“Though teams have proliferated across organizations, almost without exception, this has happened within the confines of broader reductionist structures.” - General Stanley McChrystal
What prevents churches from succeeding in the work of team development?
In the quoted single sentence in italics above, McChrystal captures why there is such a disconnect between the buzz about teamwork, and the actual daily functioning of most churches and organizations. His book, Team of Teams, understands something deeper about the corporate trend toward collaboration, that began in the late 1980s.
I have been a fan of the concept of teams, since I experienced it firsthand, while part of a worship design team at a large church the late 1990s. While on that team, each of us read a book, Organizing Genius, by Warren Bennis, that presented a set of case studies of what the author called “Great Groups” – famous teams of collaborative workers, who were able to achieve more than the sum of their individual parts. From these stories, Bennis culled a set of characteristics for how to achieve more by working in flat, collaborative environments.
Through the 2000s, while teaching and consulting churches on how to design worship in collaborative, team-based environments, and later writing a book on the subject, called Taking Flight with Creativity: Worship Design Teams That Work, my business partner Jason Moore and I used Bennis’ book as a primary source.
After a decade of team advocacy, though, I got really frustrated.
Often, pastors and church leaders would say they valued team-based work but be unable to build true teams.
What prevents leaders from succeeding in the work of team development?
Consider these principles of for what separates effective teams from ineffective teams.
1. Most contemporary management is still heavily influenced by a philosophy of leadership that values efficiency.
McChrystal tells the story of Frederick Winslow Taylor, who is the “pioneer,” if you can call it that, of a theory of human development called Scientific Management. Taylor is one of the least recognized, most influential figures in American history. He was the premier business consultant of the early 20th century. He was known as the Optimizer.
Prior to Taylor, most craftsmen were artisans. They maintained their own tools, their own methods, and they interacted directly with the customer, making each work a custom piece tailored to the needs of the customer. Efficiency and productivity were secondary concerns.
Taylor applied scientific research to management. He believed there was one best way to do things. He broke down production into a series of tasks and assigned ideal times to complete each task.
With a focus on efficiency, Taylor was able to exponentially grow the rate of manufacturing in this country.
In Taylor’s world, workers had no awareness or incentive toward organizational goals. The lower you go in the org chart, to Taylor, the smaller the scope of the worker’s role. I put “pioneer” in quotes, above, because Taylor devalued people. He reduced them to task robots. And his work has been highly influential on us today, even in the church – and not in a good way.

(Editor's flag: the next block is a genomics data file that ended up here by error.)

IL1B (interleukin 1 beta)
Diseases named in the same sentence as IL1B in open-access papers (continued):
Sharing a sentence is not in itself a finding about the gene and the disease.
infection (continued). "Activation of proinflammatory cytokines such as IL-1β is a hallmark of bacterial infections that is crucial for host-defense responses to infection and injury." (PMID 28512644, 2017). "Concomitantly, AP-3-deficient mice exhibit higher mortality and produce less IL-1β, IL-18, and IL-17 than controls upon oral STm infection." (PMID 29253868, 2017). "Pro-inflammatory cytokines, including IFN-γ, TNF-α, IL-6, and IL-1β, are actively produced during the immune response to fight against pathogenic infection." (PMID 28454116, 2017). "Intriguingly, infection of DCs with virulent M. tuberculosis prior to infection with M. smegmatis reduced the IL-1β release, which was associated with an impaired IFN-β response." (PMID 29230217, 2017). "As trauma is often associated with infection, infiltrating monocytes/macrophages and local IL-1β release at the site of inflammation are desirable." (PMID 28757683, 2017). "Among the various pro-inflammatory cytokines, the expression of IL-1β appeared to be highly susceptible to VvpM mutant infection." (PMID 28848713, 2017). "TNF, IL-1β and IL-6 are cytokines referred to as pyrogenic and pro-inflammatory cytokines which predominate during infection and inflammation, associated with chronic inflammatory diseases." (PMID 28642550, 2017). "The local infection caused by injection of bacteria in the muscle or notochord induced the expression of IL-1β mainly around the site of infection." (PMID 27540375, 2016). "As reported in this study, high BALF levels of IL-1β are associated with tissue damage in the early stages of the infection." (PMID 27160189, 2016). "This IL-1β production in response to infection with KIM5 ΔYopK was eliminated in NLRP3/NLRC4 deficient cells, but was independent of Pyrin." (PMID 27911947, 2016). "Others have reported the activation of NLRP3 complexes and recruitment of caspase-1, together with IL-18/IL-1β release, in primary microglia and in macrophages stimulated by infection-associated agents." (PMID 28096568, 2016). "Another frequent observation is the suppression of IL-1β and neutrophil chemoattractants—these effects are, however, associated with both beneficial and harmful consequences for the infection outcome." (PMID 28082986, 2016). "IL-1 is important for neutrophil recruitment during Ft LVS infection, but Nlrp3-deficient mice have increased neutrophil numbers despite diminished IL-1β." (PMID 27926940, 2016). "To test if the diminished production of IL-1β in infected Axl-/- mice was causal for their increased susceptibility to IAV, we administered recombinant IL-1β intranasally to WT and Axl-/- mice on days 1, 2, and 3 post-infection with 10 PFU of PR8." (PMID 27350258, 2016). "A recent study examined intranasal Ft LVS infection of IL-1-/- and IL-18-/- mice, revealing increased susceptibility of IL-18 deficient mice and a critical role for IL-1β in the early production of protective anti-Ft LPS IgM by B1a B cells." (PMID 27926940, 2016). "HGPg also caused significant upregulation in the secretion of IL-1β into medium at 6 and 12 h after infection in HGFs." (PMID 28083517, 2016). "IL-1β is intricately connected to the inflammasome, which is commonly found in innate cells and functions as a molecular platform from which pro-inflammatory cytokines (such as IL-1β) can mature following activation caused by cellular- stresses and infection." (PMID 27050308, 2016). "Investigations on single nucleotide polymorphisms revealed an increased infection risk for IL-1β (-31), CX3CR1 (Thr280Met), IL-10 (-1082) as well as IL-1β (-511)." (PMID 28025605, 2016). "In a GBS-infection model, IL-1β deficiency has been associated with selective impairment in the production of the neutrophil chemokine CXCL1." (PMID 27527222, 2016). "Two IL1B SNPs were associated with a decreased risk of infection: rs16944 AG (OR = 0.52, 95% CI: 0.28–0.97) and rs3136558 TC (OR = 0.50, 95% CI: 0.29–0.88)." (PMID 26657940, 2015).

The rise of efficiency has been more than offset by the decline in worth we give to people.
People are more than task robots.
It is important to acknowledge that we don’t just want team members to do a job.
Takeaway: In the church, our primary goal isn’t task completion, but learning together what it means to follow Jesus.
2. The flattened, digital world needs a philosophy of leadership that values fluidity, responsiveness, and adaptability.
There were certainly benefits to Taylor’s work – his emphasis on efficiency was crucial to the ability of the United States to create and deploy armies to defeat the Axis powers during World War II.
But things have changed. Though McChrystal fails to acknowledge it in his book, in his world it began with Vietnam, when the U.S. Army lost to an enemy it should have dominated. This has continued in the recent conflicts against terrorism.
As McChrystal writes, “organizational fitness can’t be assessed in a vacuum, but as a product of compatibility with its environment.” We tend to evaluate people, based on their individual skills and talents, but culture makes or breaks individual talent.
He also notes that “different ideas have different solutions on different days.” Gone is the monolithic, one-size-fits-all approach. Adaptability based on the objective is crucial.
Or, as I would say from a communicator’s view, it’s not just about the storyteller anymore, but the story-receiver.
Takeaway: Is the structure of your ministry the same as it was five years ago? How might you need to change things to adapt to changes in your environment?
3. In spite of the buzz, the trend toward collaborative teamwork has so far not been able to sufficiently overcome a philosophy of efficiency.
To increase the ability to respond to our new environment, many organizations claim a team-based approach.
But the reality of it stinks.
Here is a set of diagrams to illustrate:
In most organizations, teams exist but are confined by an unrecognized organizational value for maximum efficiency, which emphasizes a centralized leadership style that establishes systems for people to execute.
They’re confined by a “command of teams.
When a leader insists on a command and control style, teams will never be able to overcome the silos that prevent their creativity from spreading across an organization.
What is needed is a “team of teams,” which is not just an environment in which teams are permitted to operate within silos, but an organization in which teams function across the entire organization.
Takeaway: What would a team of teams model look like in your area?
(To read the second of two parts to this article, read the Wednesday, September 11 segment: "Working Toward Functioning As A Team of Teams.")